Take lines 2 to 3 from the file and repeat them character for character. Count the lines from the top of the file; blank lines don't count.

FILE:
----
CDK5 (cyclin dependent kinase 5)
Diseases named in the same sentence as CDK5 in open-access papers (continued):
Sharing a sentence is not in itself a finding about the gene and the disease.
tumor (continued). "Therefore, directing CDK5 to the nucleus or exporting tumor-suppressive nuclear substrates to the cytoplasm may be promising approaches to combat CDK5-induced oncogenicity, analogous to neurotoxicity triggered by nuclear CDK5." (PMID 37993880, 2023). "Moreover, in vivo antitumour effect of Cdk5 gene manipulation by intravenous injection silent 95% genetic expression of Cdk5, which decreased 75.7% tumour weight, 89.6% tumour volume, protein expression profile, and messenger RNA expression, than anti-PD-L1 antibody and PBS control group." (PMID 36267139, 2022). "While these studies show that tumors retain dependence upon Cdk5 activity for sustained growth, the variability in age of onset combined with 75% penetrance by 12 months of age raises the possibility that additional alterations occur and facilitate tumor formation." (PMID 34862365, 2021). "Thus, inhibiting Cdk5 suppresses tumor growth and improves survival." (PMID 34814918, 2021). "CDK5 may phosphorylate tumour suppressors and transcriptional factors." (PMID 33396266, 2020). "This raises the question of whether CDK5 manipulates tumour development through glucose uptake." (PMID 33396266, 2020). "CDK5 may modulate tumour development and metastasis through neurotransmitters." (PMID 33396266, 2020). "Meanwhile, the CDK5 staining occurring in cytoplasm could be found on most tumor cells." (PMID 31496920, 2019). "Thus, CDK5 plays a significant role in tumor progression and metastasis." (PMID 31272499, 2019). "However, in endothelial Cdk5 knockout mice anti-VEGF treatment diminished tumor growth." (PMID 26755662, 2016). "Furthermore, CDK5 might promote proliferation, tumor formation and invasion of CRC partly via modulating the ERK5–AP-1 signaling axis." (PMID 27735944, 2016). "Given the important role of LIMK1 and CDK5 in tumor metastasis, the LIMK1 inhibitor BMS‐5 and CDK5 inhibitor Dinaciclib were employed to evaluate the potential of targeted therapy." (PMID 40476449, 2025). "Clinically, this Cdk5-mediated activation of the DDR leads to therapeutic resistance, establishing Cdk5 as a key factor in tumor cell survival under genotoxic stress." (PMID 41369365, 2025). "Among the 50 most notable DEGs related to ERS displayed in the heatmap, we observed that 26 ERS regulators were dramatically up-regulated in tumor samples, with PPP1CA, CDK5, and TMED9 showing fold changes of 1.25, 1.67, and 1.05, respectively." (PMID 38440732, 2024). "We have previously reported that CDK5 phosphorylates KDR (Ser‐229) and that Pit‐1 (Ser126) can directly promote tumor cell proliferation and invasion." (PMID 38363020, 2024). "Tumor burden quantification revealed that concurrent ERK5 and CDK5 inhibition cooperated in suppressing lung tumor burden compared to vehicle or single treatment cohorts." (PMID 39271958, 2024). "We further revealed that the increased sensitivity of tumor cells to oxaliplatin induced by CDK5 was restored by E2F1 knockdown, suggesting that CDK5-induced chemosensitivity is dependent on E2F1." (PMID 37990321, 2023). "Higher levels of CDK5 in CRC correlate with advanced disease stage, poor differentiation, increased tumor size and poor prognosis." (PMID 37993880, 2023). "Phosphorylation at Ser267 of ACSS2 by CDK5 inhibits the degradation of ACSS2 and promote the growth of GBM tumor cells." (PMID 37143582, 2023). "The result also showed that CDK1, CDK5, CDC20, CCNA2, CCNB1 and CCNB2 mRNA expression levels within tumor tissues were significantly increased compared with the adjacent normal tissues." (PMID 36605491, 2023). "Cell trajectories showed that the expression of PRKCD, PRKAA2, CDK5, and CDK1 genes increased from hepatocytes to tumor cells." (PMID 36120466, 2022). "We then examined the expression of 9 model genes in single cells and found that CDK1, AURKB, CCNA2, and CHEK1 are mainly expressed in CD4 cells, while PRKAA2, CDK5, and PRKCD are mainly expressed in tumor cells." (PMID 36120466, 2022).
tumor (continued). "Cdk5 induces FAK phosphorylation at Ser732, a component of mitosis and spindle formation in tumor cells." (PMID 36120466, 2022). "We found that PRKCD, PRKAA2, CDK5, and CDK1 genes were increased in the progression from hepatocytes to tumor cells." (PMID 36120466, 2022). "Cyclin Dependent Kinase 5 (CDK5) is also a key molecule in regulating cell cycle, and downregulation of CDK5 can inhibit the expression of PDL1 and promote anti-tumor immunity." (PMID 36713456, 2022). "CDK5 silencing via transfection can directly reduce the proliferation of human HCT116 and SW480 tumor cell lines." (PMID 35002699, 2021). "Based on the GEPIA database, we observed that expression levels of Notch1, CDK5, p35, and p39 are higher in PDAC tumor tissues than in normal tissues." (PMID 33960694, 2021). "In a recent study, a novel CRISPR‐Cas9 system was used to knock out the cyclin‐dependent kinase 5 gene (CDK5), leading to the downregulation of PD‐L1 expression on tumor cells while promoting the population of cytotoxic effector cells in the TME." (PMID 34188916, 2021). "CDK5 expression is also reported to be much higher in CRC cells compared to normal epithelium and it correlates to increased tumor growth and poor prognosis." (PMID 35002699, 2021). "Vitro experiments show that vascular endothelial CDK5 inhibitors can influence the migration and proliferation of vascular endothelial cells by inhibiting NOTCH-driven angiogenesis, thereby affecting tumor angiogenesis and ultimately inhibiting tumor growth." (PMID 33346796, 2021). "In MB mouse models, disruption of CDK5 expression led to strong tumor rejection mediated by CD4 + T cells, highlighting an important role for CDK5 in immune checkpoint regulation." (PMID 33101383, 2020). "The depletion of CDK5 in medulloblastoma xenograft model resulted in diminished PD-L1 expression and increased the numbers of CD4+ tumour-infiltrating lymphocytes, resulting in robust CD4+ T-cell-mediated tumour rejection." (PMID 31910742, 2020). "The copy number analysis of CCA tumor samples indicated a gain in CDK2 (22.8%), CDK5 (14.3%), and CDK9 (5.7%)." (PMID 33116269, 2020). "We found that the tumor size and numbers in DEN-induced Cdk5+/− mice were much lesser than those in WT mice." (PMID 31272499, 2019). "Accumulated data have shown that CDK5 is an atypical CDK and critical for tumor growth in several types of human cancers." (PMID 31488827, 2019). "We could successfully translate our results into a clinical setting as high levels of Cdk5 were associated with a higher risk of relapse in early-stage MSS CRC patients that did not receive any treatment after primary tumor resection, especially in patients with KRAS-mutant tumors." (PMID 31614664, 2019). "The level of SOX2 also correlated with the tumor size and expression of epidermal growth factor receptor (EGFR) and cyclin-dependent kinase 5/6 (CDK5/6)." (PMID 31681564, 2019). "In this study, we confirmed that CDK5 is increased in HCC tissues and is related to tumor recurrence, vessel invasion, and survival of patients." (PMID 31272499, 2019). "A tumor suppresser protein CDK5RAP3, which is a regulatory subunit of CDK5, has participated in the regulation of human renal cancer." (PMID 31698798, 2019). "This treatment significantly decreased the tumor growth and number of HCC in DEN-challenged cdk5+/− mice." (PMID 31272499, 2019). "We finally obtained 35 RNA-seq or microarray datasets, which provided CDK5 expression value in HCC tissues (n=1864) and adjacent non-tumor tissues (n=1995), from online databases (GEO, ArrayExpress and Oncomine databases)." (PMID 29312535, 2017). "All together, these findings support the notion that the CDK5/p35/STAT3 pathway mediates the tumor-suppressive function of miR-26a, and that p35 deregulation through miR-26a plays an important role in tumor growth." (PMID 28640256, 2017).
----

Diseases named in the same sentence as CDK5 in open-access papers (continued):
Sharing a sentence is not in itself a finding about the gene and the disease.